Arbitration Fact Sheet
This sheet will address many questions you may have about the mandatory non-binding arbitration proceeding in which you are a party. Other questions may be addressed via our Website, which has the arbitration rules of procedure, frequently asked questions and answers, and other resources.
Arbitration is a process in which a neutral third person (the arbitrator) listens to evidence presented by the parties in the dispute and issues a written opinion (final order) that decides the issues of fact and issues of law that are disputed between the parties. There is usually a winning and a losing party. Our arbitration program is governed by section 718.1255, Florida Statutes, which is located in the Condominium Act. It is not governed by Chapter 44 of the Florida Statutes.
What do I do after I receive the arbitrator's "Order Requiring Answer"?
Petitioner: If you filed the petition for arbitration, when the arbitrator mails an order requiring answer directed to the other party, you as petitioner should do nothing and wait for the order to be served by certified mail on the respondent. This may take 20-30 days. If the arbitrator wants you to respond to the answer, the arbitrator will mail to you an order permitting or requiring you to respond to the answer.Respondent: After you receive the order requiring answer, you should decide whether to hire an attorney to assist you in the case. Whether you hire an attorney or not, you are required to file your answer or motion to dismiss within 20 days after you receive the order requiring answer. The answer must admit or deny each fact contained in the petition, and must list all defenses that you have, along with the facts that you rely on for each defense.
The arbitrator's final order is binding
if you do not appeal the final order by filing an appeal in court within
30 days of when the final order is signed and mailed to the parties. Under
Florida Statutes, if you appeal a final order but do not fare better than
you did under the final order, you must pay the court costs and attorney's
Typically the parties are a condominium
or cooperative association and unit owner/s.
Can I call the arbitrator on the telephone or write to the arbitrator?
Under the rules of procedure, you are prohibited from telephoning the arbitrator unless the other party is on the telephone with you. There can be no discussion concerning the issues presented in a case unless all parties share in the discussion.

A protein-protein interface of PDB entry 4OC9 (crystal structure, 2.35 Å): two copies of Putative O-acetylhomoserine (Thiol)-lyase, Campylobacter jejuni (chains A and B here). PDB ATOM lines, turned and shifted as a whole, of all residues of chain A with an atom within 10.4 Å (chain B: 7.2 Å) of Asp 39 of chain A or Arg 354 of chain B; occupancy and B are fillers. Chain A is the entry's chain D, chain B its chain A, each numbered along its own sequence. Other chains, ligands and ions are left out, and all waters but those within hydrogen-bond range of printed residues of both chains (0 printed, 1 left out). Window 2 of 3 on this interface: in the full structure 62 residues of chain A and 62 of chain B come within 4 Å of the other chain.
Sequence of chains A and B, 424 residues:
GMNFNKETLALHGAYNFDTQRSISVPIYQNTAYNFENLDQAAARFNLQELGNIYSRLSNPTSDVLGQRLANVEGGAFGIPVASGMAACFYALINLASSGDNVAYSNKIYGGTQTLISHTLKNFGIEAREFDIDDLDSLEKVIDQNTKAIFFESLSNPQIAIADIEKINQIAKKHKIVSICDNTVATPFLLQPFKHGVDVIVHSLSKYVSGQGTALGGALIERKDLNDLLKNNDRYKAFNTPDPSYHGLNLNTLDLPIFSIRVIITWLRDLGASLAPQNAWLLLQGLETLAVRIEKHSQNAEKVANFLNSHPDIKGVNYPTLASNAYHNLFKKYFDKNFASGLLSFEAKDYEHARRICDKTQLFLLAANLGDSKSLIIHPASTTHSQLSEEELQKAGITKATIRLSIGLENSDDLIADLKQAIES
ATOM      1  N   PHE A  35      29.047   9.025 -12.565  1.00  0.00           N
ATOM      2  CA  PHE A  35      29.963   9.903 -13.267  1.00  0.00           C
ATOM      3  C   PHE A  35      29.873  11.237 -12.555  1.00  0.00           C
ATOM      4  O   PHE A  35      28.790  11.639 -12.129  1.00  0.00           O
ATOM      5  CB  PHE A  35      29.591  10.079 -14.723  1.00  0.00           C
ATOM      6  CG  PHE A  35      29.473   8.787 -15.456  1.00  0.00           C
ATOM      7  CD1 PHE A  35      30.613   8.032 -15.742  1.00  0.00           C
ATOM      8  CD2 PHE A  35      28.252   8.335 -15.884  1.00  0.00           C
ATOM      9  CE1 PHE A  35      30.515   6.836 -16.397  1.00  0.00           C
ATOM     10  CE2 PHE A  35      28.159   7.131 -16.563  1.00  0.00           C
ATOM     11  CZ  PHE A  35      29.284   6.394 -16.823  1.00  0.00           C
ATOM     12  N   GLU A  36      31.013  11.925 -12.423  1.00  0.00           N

In general, after the petition and the answer are filed with the arbitrator, you should write to the arbitrator only in response to orders or letters written by the arbitrator that require you to do something or file something. In the case of written communications such as letters that you desire to write to the arbitrator, you are allowed to write to the arbitrator, but you must provide a copy of your letter to the other party at the same time. All your letters must have the case number on the face of the letter, and must indicate that you have provided the other party with a copy by a particular means, for example by U.S. Mail or fax.
if I have an emergency and must
contact the arbitrator immediately?
If you have an emergency that requires some immediate action in your case, you may fax a letter or request to the arbitrator. You must fax the letter to the other party if you know the correct fax number. The fax number for the arbitration section is (850) 487-0870. If you telephone the arbitration office at (850) 414-6867 with an emergency, the assistant who answers the telephone will request that you write down your problem and fax it to the arbitration office.
Can the arbitrator provide me help in arguing my case?
The arbitrator assigned to your case is not your lawyer or advocate and cannot give you legal advice or advocate in favor of your interests. The arbitrator must remain neutral and unbiased and cannot offer you advice or represent your interests.
Some of the arbitration cases are referred to mediation. Mediation is a process in which a neutral third person listens to the parties and seeks to achieve a voluntary settlement of the issues existing between the parties. If a case is settled through mediation, the settlement agreement is binding on the parties and may be enforced in court.
How will I know if the arbitrator expects me to do something in the case?
If you are required to
do something, for example, file a paper or a response in the case, the
arbitrator will issue a specific order that tells you to perform the
Will I have to pay attorney's fees if I lose the case?
If you lose the case, you will be
required to pay the other party's costs and attorney's fees. If you lose,
you will also have to pay your own costs and attorney's fees if you hired
an attorney. Typical awards of costs and attorney's fees range from $2,100
to $5,000, but these figures could be much higher for more complicated
cases that require more attorney time.
Under the statute, the party who files
the petition for arbitration is required to pay a $50 filing fee. The
services of the arbitrator are paid by a portion of the $4 per unit fee
paid each year by all condominium association members to this agency.
There is no separate arbitrator fee.
What can I
do if there is nothing happening in my case?
The Division arbitrators do everything in their power to resolve each dispute as quickly as possible. Sometimes a period of inactivity may indicate that the arbitrator is waiting for the other party to do something (such as file an answer). Sometimes a case may be idle momentarily if it takes extra time for the arbitrator to review long documents and decide how to proceed with the case. If your case has been idle for an extended period of time, you could send a letter to the arbitrator (and a copy to the other party) asking for a status report on the case.